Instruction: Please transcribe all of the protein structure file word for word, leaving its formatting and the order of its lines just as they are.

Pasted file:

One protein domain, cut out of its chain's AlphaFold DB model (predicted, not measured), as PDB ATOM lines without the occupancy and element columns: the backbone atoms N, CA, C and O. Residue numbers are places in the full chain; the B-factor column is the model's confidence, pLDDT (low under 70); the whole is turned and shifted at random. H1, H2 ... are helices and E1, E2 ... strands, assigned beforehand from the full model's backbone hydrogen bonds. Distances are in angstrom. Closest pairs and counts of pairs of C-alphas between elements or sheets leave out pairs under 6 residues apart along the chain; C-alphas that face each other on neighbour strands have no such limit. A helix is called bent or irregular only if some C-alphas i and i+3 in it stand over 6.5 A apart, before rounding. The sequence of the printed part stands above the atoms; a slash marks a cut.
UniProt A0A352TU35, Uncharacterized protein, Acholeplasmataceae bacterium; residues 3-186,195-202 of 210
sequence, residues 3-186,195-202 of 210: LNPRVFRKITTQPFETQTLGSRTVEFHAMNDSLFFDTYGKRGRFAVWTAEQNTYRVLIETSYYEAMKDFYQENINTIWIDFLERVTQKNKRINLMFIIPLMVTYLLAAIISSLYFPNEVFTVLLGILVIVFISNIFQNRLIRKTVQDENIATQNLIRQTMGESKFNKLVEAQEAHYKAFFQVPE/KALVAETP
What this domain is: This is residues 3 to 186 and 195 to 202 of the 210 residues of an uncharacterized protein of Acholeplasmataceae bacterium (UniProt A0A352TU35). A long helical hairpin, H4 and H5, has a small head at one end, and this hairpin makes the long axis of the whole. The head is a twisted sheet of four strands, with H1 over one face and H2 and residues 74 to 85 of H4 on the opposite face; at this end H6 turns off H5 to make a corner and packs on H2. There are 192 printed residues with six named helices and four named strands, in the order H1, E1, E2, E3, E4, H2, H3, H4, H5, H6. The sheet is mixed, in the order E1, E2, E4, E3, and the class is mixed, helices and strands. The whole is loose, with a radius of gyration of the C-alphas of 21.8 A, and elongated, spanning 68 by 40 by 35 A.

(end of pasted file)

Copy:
One protein domain, cut out of its chain's AlphaFold DB model (predicted, not measured), as PDB ATOM lines without the occupancy and element columns: the backbone atoms N, CA, C and O. Residue numbers are places in the full chain; the B-factor column is the model's confidence, pLDDT (low under 70); the whole is turned and shifted at random. H1, H2 ... are helices and E1, E2 ... strands, assigned beforehand from the full model's backbone hydrogen bonds. Distances are in angstrom. Closest pairs and counts of pairs of C-alphas between elements or sheets leave out pairs under 6 residues apart along the chain; C-alphas that face each other on neighbour strands have no such limit. A helix is called bent or irregular only if some C-alphas i and i+3 in it stand over 6.5 A apart, before rounding. The sequence of the printed part stands above the atoms; a slash marks a cut.
UniProt A0A352TU35, Uncharacterized protein, Acholeplasmataceae bacterium; residues 3-186,195-202 of 210
sequence, residues 3-186,195-202 of 210: LNPRVFRKITTQPFETQTLGSRTVEFHAMNDSLFFDTYGKRGRFAVWTAEQNTYRVLIETSYYEAMKDFYQENINTIWIDFLERVTQKNKRINLMFIIPLMVTYLLAAIISSLYFPNEVFTVLLGILVIVFISNIFQNRLIRKTVQDENIATQNLIRQTMGESKFNKLVEAQEAHYKAFFQVPE/KALVAETP
What this domain is: This is residues 3 to 186 and 195 to 202 of the 210 residues of an uncharacterized protein of Acholeplasmataceae bacterium (UniProt A0A352TU35). A long helical hairpin, H4 and H5, has a small head at one end, and this hairpin makes the long axis of the whole. The head is a twisted sheet of four strands, with H1 over one face and H2 and residues 74 to 85 of H4 on the opposite face; at this end H6 turns off H5 to make a corner and packs on H2. There are 192 printed residues with six named helices and four named strands, in the order H1, E1, E2, E3, E4, H2, H3, H4, H5, H6. The sheet is mixed, in the order E1, E2, E4, E3, and the class is mixed, helices and strands. The whole is loose, with a radius of gyration of the C-alphas of 21.8 A, and elongated, spanning 68 by 40 by 35 A.